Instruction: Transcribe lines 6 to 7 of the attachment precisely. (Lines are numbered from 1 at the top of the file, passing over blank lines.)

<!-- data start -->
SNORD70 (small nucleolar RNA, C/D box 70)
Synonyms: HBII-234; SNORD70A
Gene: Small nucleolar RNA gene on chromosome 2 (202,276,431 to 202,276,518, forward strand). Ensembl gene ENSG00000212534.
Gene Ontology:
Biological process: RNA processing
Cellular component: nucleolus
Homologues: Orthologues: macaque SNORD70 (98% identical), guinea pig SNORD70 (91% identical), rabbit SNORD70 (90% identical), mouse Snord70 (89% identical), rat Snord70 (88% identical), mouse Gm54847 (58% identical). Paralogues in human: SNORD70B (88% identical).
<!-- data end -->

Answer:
Cellular component: nucleolus
Homologues: Orthologues: macaque SNORD70 (98% identical), guinea pig SNORD70 (91% identical), rabbit SNORD70 (90% identical), mouse Snord70 (89% identical), rat Snord70 (88% identical), mouse Gm54847 (58% identical). Paralogues in human: SNORD70B (88% identical).